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The streets without lights could be a strange and frightening place. The poem "This Moment" by Eavan Boland depicts the under mined and frivolous activities that occur during nighttime. Throughout the poem, a sense of calmness is presented in the tone, which narrator uses to express it. He provides vivid and universal examples to illustrate the mental image for the reader. The author uses imagery to describe the setting and conveys of the central theme of the poem, also to appreciate little things in life.
The narrator uses references to describe the time of the day, when the poem takes place: "A neighborhood/ at dusk" (Boland 1-2). In this stanza, the narrator gives a subtle clue as to it being the darkest stage of twilight. The next verse can be analyzed as the poem's rising action. "Things are getting ready/ to happen/ out of sight" (Boland 3-5). The narrator shows that something is ready to happen and is out of visible sight. This can be considered as negative connotation, since tragedies are associated with the dark, as well as the unknown. However, it is the moments in which we sleep and pay the least amount of attention, that are missed.
Imagery is a predominant factor in this poem. The narrator describes the dark side of a neighborhood. For instance, he uses colors to contrast two objects in the poem. "One tree is black./ One window is yellow as butter" (Boland 9-10). This helps to describe how dark the outside is, compared to the window of a home where the lights are on. From this the narrator passes on to describing the moment at home. "A woman leans down to catch a child,/ who has run into her arms/ this moment" (Boland 11-13). Clearly, this is a moment that is unnoticed in the dark. Now, after the moment is provided, various assumptions can be made over what factor has caused that moment and how it has been handled.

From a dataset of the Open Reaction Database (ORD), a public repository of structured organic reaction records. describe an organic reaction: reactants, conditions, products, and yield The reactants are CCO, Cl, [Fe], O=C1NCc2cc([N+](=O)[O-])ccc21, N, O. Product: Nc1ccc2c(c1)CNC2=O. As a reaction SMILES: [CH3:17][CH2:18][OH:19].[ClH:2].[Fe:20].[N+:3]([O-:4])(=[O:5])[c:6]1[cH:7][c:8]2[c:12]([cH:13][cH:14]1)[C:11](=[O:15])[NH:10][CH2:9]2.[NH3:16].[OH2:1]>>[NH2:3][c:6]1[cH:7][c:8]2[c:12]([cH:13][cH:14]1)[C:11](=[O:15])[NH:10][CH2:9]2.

"Stars and moths./ And rinds slanting around fruit./ But not yet" (Boland 6-8). In this stanza, the narrator makes a powerful notion of how the night appears at that moment, but without a notice. The inequalities of being able to stop and admire the changes around the environment due to the restrictions of everyday life are well delivered in this poem. The constant struggle is being held by materialistic or personal affairs, which diminish a person's humanity. Towards the end of the poem, the narrator says: "Stars rise./ Moths flutter./ Apples sweeten in the dark" (Boland 13-15). That explains the evolution of the surroundings that go unnoticed, but nevertheless occur.
Finally, the poem "This Moment" delivers a strong and powerful theme of appreciating the small tiny moments that happen all around. The narrator does this in a very calm tone thanks to the use of imagery and descriptive details. This poem truly translates a universal message that conveys realization to the reader.
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